For a time there was a credible belief within the Labour party that leadership hopeful, Owen Smith, would act as a shining light for party moderates. Labour voters and MP’s hoped for a rational challenger to oust Corbyn and create a viable, united opposition.
Smith has revealed himself as anything but moderate. In a speech outlining his policies as leadership hopeful, Smith was eager to dispel the idea of himself as a centrist. His language reeked with the rhetoric of Leninist propaganda, even if his oratory skills were similar to that of a GCSE debate class.
Dictating his points, Smith called for ‘a socialist revolution’, going on to state that an evolution in government was no longer viable, admitting that his policies were ‘radical’.
In true revolutionary style, ‘the anger of workers’ was a point latched onto throughout. Smith was dedicated to the idea of violent masses of people yearning to destroy the system, going on to state ‘Labour should be angry alongside them’.
Despite his soft appearance, Smith is emphatic with the language of hate and destruction. Most notably, Smith called for Labour to ‘Smash’ Theresa May ‘back on her heels’, whatever that may entail.
Interestingly, Owen Smith addressed those he finds grievance with; ‘they don’t know any better’ he claims when referring to working people that don’t support his ‘socialist nirvana’.
Yet Smith’s speech was not devoid of fun. In a laughable segment, Smith refers to Britain as ‘the sick man of Europe’, stating that leftist policy has ‘worked in the past and could work again’. Clearly Smith was unaware that, not only is Britain one of the most successful countries in Europe, but that when Britain was ‘the sick man of Europe’, it was because of Smith’s revolutionary socialism.
While most of his time was spent spouting Little Red Book-tier drivel, Smith made sure to include some ideas on actual policies under his leadership. Smith called for an increase in income tax, his justification? ‘I want to see libraries re-open’. Calls were also made for more houses to be built, how prices would be kept down was not mentioned.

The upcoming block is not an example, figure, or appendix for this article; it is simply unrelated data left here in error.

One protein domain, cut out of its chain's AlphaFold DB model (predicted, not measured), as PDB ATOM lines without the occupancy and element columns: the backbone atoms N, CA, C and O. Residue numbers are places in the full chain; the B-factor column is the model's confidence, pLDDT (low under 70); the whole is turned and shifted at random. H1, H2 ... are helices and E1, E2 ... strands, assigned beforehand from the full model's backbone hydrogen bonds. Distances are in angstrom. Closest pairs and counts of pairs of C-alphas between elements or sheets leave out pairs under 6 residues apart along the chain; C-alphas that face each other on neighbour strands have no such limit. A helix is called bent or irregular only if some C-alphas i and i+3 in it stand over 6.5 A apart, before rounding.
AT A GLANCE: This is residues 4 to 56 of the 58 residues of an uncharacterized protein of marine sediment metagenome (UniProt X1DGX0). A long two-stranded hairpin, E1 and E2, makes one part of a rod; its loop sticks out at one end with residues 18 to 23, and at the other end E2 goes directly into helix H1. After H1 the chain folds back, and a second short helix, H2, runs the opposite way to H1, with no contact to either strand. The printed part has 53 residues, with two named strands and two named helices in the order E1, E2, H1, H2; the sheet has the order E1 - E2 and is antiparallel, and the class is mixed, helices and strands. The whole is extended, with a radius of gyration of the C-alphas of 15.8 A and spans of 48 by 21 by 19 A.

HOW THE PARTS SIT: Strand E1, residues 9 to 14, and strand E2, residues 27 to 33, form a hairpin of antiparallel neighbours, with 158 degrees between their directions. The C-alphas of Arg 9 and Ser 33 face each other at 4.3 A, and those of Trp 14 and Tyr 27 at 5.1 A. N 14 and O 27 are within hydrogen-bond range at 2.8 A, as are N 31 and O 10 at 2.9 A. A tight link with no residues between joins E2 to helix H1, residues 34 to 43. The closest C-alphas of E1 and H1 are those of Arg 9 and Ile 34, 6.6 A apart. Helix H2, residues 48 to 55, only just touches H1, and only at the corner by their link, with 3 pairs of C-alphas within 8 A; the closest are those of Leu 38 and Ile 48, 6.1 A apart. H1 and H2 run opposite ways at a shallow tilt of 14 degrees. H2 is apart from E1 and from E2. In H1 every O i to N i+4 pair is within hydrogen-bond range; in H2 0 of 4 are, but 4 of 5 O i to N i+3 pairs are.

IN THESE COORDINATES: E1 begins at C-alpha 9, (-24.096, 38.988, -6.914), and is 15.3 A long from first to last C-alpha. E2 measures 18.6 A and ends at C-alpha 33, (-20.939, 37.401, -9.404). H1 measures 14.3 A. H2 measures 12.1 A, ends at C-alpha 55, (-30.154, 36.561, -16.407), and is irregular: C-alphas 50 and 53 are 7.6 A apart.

It seems that Smith is lost on policy. Unlike the admittedly principled Corbyn, Smith aims to be vague in his policies and ideas, he wants to appeal to Corbyn’s far left voter base with rhetoric of revolution and vast social change, yet has none of the ideas to back it up.
Boardroom revolution is how Owen Smith can be described, an automaton spewing forth carefully planned out revolutionary quotes to the masses from the comfort of a cosy office. It’s all very Orwellian.
Of course, many believe Corbyn cannot win an election, those same people believe that Smith can, why? Smith is essentially a shiny establishment clone of Corbyn; they issue the same rhetoric, their policies, whether corporeal or not, remain similar. Corbyn is a populist; Smith is a politician desperate for support.
Smith is not aiming his campaign at party moderates; it is aimed at the same communists, anarchists and socialists that have destroyed countless nations before, the same ardent supporters of Corbyn. Make no mistake, The Labour Party has moved far to the left, as long as it remains there, the average person in Britain is under threat.